UK Supreme Court rules that parliament vote needed to trigger Brexit

The court however ruled the government need not consult the assemblies of Scotland, Northern Ireland and Wales before beginning Brexit negotiations.

Photo by: Getty Images
Photo by: Getty Images

All 11 judges of the Supreme Court sat on the panel for a four-day hearing in December. Tuesday’s ruling was first shared with the main parties involved before a summary of the decision was made public.

The UK Supreme Court has ruled that Prime Minister Theresa May cannot use executive powers to start the process of Britain’s exit from the European Union without seeking prior approval from parliament.

The court voted 8 to 3 on Tuesday that the government cannot trigger Article 50 of the EU's 2009 Lisbon Treaty – by which Britain notifies the EU of its intention to leave the bloc – without parliamentary approval. The Supreme Court also decided the agreement of the devolved legislatures of Scotland, Wales and Northern Ireland was not required before the government begins Brexit negotiations.

Lord David Neuberger, president of the Supreme Court, presented the summary of the full court's decision.

The British government responded later in the day, saying it will introduce "straightforward" legislation within days seeking parliament's approval to trigger Britain's divorce with the EU.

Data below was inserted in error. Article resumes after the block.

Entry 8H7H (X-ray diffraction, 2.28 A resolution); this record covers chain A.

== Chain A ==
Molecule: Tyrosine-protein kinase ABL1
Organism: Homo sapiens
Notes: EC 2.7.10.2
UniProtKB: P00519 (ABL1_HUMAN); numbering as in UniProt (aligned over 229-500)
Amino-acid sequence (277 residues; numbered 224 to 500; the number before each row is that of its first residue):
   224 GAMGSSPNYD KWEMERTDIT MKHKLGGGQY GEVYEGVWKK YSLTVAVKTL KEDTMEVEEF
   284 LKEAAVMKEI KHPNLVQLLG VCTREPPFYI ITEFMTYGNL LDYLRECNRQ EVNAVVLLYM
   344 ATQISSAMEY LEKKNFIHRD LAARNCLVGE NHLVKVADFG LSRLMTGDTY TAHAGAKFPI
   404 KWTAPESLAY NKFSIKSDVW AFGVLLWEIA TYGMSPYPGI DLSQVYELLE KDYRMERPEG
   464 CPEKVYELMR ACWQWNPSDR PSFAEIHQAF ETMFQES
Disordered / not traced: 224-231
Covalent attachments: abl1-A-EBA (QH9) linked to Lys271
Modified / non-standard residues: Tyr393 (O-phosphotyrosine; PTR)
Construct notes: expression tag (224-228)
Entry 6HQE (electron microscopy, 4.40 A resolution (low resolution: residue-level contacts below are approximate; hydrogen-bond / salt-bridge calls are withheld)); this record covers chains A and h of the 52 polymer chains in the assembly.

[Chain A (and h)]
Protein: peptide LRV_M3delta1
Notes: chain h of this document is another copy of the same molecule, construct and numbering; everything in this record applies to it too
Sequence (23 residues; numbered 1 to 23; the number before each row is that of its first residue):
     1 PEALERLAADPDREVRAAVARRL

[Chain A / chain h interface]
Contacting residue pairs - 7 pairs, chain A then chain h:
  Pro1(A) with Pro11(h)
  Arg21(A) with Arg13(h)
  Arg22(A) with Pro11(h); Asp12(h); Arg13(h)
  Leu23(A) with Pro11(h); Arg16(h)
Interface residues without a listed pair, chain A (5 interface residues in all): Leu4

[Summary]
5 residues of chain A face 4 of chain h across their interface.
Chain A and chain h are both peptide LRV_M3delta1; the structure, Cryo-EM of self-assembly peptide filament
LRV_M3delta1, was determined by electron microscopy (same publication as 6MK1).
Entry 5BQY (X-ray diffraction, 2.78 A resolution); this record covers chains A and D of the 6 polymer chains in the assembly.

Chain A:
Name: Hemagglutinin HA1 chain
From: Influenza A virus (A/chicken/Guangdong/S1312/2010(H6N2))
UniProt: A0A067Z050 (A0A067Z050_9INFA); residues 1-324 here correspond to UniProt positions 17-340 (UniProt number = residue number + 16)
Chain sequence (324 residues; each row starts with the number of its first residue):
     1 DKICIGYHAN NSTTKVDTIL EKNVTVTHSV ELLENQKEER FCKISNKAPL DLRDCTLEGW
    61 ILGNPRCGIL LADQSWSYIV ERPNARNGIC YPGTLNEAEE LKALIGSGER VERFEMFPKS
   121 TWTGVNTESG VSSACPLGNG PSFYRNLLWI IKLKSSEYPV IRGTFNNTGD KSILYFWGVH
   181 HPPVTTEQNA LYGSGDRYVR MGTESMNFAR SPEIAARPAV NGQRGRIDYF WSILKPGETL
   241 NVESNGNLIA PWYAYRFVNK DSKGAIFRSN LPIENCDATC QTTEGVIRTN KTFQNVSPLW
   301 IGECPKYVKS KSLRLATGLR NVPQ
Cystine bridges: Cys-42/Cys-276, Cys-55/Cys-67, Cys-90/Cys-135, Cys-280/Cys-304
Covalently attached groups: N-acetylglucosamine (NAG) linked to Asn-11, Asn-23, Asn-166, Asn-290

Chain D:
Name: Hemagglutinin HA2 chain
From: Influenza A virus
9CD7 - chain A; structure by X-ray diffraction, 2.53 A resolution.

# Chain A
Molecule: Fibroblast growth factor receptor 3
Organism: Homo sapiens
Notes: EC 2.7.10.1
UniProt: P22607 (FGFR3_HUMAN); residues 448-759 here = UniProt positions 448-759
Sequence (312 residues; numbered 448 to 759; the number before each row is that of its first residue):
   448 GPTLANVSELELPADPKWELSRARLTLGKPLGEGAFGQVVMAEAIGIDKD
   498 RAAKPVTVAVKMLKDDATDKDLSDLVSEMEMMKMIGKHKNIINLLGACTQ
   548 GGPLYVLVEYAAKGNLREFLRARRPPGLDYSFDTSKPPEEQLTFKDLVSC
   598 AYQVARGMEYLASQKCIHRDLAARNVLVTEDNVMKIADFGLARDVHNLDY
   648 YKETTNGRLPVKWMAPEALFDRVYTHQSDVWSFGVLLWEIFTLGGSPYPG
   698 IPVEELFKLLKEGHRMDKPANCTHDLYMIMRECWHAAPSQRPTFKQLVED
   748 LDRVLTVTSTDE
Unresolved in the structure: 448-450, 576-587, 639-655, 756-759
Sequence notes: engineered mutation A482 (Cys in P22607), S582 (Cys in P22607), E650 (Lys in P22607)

"This will be the most straightforward bill possible to give effect to the decision of the people and respect the Supreme Court's judgment,” Brexit minister David Davis said, addressing parliament. 

Simon McGregor-Wood reports.

Why the Supreme Court was involved

Britons voted on June 23, 2016 to leave the European Union. Prime Minister May intended to invoke Article 50 by the end of March, beginning a two-year divorce process.


A quarter of voters polled want the final Brexit deal to be put to a second referendum, a Guardian/ICM survey suggests. (Getty Images)

The government had argued it could take the action without lawmakers' approval, using a historical power known as "royal prerogative."

Those challenging May, led by investment fund manager Gina Miller and backed by the Scottish government, said under Britain's unwritten constitution May must first get lawmakers' approval as leaving the EU will strip Britons of rights they were granted by parliament. That view was backed by London's High Court in November, prompting the government to appeal to the Supreme Court, the highest judicial body in the land.

With this loss, May will probably need to bring in a parliamentary bill that will open up the Brexit process to scrutiny from lawmakers. A clear majority of lawmakers backed staying in the EU ahead of June's referendum in which Britons voted by 52-48 percent to leave.


Theresa May promised a clean break with the EU as part of a 12-point plan to focus on global free trade deals, setting a course for a so-called "hard Brexit". (Getty Images)

Source: 
TRTWorld and agencies